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Like Miranda, I'm questioning my sexuality in a long term relationship.

If you’ve been watching the Sex and the City reboot, And Just Like That (whether you’re loving the nostalgia or cringing at the attempt to be woke), you’d be aware of a new character who has joined the ranks of Carrie, Charlotte and Miranda. 

Che Diaz is a comedian and podcast host; they’re confident, funny, and frankly very sexy. And Miranda agrees.

With her ageing, doddery husband Steve clueless at home (you can read about how this season has failed the character of Steve here) she starts an affair with Che. But her turmoil is evident. 

Watch the trailer for And Just Like That... Post continues below. 


Video via Mamamia

Che represents more than someone new and shiny to distract her from her dying marriage. Che awakens something in Miranda that she hadn’t considered in her 55 years; that she might be queer.

Coming to terms with your queerness is easy for some women, and not for others. 

There’s a million ways to discover your sexuality and then a million more ways to act on it. But what if you’re in a long term, straight relationship? And what if, unlike Miranda, you adore your partner and your life together?

My boyfriend and I have been together for nine years. 

Considering I’m 30, that is almost my entire adult life. Before I met him, I was a single 20-year-old ‘enjoying’ my single life, but being with him has been the most enjoyable part of my life so far. We’re independent people, who have separate friends, take separate holidays and definitely don’t want to get married. 

I honestly feel like these things have helped us go the distance and made sure we don’t feel boxed in by our relationship.

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However, the older I get and the more I think about a part of my life I’m unable to get a clear picture of in the confines of my monogamous relationship; my attraction to women and non-binary people.

I know the attraction is there, that part was easy to figure out, but what does that mean for me? I’m someone who wants to know myself so I can continue to grow, but is that possible without blowing up my incredible relationship?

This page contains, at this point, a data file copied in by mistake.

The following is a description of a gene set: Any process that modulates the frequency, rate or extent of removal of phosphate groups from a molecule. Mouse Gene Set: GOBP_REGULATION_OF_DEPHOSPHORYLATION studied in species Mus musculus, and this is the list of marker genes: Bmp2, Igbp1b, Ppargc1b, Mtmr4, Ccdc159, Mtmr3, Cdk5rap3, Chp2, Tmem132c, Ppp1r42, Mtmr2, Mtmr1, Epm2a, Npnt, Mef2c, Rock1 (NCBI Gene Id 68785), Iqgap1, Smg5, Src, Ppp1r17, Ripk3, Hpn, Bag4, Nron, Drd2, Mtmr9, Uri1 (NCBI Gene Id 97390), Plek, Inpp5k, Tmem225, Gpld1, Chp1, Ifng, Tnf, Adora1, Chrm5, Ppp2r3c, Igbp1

I’m afraid I don’t have the answer. 

I know it doesn’t involve cheating like Miranda did (however there’s no judgement from me- I know some people don’t have an easy way to explore their sexuality due to cultural or personal reasons) but here are some ways I’ve been working through this that others in a similar situation might find helpful.

Side note: listen to Mamamia's sex and relationships podcast, Sealed Section. Post continues below.


Firstly, I spoke to my therapist about it. 

As they are a neutral party outside of my relationship who I am paying to speak to, there should be no judgement from them. 

If you can afford or have access to therapy, this can be helpful 

Mine reminded me that, while it can be frustrating not having answers about an important part of my identity, there really was no hurry to ‘figure it out’.

They suggested speaking to my partner, if I felt able to. So I did. 

When I opened up this conversation with my partner, he was open and understanding (as he should be- and it's one of the reasons I love him). Being honest took away some of the weight of the situation, and there was no pressure to 'solve' the situation by doing something like opening up our relationship or having a threesome. If anything, it made us closer because I didn't feel like I was keeping something from him. I don't know what the future holds for us but as this is an ongoing conversation, I don't feel like I'm doing this alone.

While I haven’t reached any conclusion about my own sexuality (it might not be something I’m ever 100 per cent on) I’m grateful for some mainstream representation of this dilemma. 

Everyone deserves to be their true self. 

Feature Image: And Just Like That.